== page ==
Use this URL to cite or link to this record in EThOS: http://ethos.bl.uk/OrderDetails.do?uin=uk.bl.ethos.689595
Title: Non-complaining and children in the care system : a socio-legal study of the Children Act 1989, s.26
Author: Neill, Donna
ISNI:       0000 0004 5919 7290
Awarding Body: University of Bristol
Current Institution: University of Bristol
Date of Award: 2014
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Abstract:
Situated within a theoretical framework devised by Keith Hawkins, combined with thematic understandings of street-level bureaucrats (SLBs) and their impact on decision-making as developed by Lipsky, this thesis examines why children in care rarely complain about the service they receive from local authorities in England. The gap for this research can be seen more generally in complaints literature which is yet to explore fully the barriers to complaining. I conducted semi-structured interviews with care leavers in order to develop themes which informed the interview questions for four professional groups: Social Workers, Complaints Managers, Advocates, and Independent Reviewing Officers. The data collected from both interview phases has been analysed within Keith Hawkins' framework, and with reference to Lipsky's understanding of front-line policy-making, to develop a greater understanding of professional decision-making processes and the construction of relationships between social care practitioners and looked after children. Looked after children experience care through the relationships they develop with practitioners within a complex framework of procedures and processes. In this context, looked after children are assimilated within a bureaucratic system which influences how they understand the world around them, themselves and their rights. This thesis will show that the care system can discourage looked after children from complaining when things go wrong for a variety of reasons including: the creation of a culture of fear, complexity of processes, lack of advocacy services, lack of information, diversion of grievances, resolution of grievances outside of complaints processes, and lack of trust in professionals and systems.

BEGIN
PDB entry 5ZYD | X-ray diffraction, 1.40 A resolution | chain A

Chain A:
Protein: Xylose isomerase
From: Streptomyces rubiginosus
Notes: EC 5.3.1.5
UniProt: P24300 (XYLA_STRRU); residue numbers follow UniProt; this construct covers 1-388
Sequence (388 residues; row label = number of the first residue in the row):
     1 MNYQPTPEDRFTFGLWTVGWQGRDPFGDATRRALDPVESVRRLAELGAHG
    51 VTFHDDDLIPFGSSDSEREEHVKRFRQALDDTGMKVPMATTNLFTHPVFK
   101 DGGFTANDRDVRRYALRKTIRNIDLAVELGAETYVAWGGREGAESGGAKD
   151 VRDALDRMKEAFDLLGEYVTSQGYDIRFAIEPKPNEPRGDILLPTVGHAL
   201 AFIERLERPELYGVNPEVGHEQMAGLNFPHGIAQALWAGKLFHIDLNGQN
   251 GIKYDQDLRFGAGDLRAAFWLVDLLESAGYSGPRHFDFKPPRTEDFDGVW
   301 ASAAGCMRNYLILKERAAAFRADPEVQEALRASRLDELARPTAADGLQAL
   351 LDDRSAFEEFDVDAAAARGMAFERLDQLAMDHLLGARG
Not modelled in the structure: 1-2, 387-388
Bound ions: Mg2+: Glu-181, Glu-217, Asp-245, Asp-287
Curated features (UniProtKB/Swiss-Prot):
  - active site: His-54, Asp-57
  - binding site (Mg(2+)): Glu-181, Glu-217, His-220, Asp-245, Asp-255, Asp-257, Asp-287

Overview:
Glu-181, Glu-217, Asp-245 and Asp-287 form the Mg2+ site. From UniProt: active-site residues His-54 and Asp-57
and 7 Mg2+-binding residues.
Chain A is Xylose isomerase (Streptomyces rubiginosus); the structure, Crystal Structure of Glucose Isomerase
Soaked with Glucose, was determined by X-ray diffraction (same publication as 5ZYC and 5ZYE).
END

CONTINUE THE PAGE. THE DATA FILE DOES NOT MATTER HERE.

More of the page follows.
Supervisor: Not available Sponsor: Not available
Qualification Name: Thesis (Ph.D.) Qualification Level: Doctoral
EThOS ID: uk.bl.ethos.689595  DOI: Not available
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